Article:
Salem Willard, better known by his stage name, Will Holler, will play a set of live music at 4:30 p.m. on July 14 at People’s Park. The show will be free and open to the public as part of the People’s Park concert series.
Willard’s set at People’s Park will be mostly original music, but will also feature some yet-to-be-decided covers. He said his inspirations come from a wide variety of sources, from Tom Waits to the Talking Heads, and he will feature some of their works in his set.
Willard is a veteran of the People’s Park series. Having appeared in the series for its last four occurrences, this performance will mark his fifth show. His introduction to playing with Bloomington Parks and Recreation came through his work with the farmers’ market.
He is also the co-founder of Bread & Roses Nursery, a local organic plant nursery that specializes in edible plants. Beginning in 2012, Bread & Roses sold their produce at the farmers’ market, where Willard was exposed to the series and eventually invited to play in it.
Willard said his stage name came from his agricultural roots. Aside from the phrase’s double meaning, Willard said the name is an homage to his family and to the work he does outside of music.
“‘Will Holler’ is also the place where I live and where my farm is, named after my grandfather who went by Will,” Willard said.
“Holler” here is used not to describe a yell; rather, it’s an informal term referring to a valley. The term is a derivative of “hollow” and originates from the mountains of Appalachia. The stage name hasn’t always been worn by Willard alone, he said. It was originally the name of the band he fronted, which recorded its only album in 2018 and was forced to disperse in 2020.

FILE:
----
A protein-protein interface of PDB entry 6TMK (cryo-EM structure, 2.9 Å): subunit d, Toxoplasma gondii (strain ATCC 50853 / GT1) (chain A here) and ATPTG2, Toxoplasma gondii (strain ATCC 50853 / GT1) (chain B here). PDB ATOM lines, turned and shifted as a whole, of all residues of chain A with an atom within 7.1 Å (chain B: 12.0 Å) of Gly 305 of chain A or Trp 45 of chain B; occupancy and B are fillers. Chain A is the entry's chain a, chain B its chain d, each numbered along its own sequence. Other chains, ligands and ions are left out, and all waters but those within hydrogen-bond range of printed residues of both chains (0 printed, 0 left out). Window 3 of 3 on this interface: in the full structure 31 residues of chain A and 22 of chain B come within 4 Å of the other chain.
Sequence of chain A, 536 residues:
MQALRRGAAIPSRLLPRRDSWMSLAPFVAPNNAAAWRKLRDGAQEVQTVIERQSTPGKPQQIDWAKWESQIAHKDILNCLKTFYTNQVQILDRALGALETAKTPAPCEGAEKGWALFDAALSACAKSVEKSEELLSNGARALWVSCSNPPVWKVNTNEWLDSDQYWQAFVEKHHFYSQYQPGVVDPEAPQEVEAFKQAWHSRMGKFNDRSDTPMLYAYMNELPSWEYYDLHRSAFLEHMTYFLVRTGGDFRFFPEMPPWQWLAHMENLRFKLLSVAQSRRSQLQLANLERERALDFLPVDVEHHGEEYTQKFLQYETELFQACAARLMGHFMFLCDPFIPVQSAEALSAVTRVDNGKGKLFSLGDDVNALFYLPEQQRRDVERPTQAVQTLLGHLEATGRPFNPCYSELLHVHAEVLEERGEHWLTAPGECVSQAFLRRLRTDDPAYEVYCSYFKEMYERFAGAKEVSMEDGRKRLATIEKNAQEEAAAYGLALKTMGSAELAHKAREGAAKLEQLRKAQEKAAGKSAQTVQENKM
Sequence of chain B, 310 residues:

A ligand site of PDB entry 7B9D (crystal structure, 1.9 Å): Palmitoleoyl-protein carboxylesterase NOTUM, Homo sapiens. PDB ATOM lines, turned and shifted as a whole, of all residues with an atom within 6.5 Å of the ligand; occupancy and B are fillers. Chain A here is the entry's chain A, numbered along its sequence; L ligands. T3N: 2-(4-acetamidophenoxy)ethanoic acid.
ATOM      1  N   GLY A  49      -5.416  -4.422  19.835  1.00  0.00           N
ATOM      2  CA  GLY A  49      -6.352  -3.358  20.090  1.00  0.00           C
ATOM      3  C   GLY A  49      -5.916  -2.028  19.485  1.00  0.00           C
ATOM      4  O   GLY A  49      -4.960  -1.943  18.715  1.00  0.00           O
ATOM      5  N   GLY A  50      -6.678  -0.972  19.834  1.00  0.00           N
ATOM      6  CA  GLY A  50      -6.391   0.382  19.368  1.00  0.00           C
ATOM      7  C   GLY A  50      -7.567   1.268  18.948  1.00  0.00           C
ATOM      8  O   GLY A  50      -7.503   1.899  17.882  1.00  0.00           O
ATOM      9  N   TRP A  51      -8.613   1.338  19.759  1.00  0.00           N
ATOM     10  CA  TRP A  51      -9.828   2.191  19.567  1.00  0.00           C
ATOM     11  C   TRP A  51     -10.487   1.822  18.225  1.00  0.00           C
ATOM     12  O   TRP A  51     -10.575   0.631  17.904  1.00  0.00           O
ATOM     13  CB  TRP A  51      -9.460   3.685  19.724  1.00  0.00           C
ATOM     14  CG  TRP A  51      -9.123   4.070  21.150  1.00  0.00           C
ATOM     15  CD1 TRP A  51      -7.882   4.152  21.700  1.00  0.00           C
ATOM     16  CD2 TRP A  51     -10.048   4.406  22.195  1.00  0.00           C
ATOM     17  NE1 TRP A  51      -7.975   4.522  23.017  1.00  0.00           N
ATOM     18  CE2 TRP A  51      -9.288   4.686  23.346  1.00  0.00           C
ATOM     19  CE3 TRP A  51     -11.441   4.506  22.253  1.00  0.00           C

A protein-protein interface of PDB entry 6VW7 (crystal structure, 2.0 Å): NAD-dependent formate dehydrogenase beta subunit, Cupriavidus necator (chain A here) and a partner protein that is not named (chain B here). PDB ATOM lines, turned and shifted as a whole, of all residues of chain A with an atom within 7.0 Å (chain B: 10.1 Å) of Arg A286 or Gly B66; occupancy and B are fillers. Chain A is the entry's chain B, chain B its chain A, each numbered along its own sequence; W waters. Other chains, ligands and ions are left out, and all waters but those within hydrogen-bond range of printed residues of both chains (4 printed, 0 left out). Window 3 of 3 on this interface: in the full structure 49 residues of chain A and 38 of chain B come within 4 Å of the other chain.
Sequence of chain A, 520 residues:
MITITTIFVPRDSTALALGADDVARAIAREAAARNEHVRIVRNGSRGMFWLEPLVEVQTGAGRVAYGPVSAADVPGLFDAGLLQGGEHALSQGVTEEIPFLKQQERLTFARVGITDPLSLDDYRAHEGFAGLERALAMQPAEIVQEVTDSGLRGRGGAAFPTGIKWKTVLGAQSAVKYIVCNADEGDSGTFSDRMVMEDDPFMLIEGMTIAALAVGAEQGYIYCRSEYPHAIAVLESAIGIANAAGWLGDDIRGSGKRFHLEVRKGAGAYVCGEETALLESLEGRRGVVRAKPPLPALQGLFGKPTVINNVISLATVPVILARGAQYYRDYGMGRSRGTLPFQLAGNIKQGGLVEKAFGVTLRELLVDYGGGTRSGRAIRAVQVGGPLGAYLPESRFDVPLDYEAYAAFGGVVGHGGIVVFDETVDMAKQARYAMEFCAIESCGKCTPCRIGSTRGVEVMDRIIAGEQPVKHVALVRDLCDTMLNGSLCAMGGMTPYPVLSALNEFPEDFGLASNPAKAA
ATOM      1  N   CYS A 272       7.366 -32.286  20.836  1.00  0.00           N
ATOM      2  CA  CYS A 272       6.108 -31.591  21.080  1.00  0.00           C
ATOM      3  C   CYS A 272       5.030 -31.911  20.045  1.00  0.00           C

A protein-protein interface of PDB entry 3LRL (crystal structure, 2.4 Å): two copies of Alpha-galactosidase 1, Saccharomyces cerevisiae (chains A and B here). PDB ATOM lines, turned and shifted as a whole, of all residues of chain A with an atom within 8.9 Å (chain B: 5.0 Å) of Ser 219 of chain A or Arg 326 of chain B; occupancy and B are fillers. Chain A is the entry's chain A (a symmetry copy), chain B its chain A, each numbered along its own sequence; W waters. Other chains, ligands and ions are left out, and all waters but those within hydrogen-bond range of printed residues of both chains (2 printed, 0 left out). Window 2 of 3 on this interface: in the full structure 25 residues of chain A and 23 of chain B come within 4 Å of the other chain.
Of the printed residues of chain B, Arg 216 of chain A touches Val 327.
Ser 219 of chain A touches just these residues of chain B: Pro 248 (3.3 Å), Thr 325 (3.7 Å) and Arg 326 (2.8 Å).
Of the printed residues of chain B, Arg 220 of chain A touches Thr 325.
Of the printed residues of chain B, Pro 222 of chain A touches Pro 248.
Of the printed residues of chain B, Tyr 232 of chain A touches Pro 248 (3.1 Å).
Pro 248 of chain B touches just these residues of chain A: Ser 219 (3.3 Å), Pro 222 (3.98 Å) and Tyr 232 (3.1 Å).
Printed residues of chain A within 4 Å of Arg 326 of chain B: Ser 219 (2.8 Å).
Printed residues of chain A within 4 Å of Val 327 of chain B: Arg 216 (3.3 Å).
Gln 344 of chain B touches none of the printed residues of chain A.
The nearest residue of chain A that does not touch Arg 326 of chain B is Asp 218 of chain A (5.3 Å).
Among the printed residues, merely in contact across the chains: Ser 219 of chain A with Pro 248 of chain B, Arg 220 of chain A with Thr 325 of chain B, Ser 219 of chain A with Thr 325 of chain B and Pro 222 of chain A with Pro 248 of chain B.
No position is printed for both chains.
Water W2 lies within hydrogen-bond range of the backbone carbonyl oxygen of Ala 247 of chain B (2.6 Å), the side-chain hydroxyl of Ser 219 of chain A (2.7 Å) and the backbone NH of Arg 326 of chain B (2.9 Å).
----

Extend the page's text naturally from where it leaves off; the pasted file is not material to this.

With the other main member of the band moving to Chicago during the COVID-19 pandemic, Willard took on the name for his solo gigs, occasionally also going by “Salem Will Holler.” He said he has enjoyed the process of transitioning the songs from a group setting to his independent work and is currently working on a solo album.
“With all the craziness it just didn’t feel like the time to retool the band,” Willard said.
By his own admission, Willard is not the most technically skilled instrumentalist. He said lyrics are his strong suit, but his songwriting process generally involves the simultaneous creation of lyrics and music.
“They generally happen pretty much at the same time,” Willard said. “I’ll come up with a musical idea and then write the lyrics for it right there. If I leave too much time in between, things can more easily fall to the back burner.”
Willard expressed his excitement for the People’s Park performance, emphasizing that listeners should come expecting to hear something entirely unique and new.
“I really don’t like clichés,” Willard said. “I don’t want to just say something like ‘I want you back.’ I prefer to say it with more subtlety, so I hope it comes across as something people haven’t heard before.”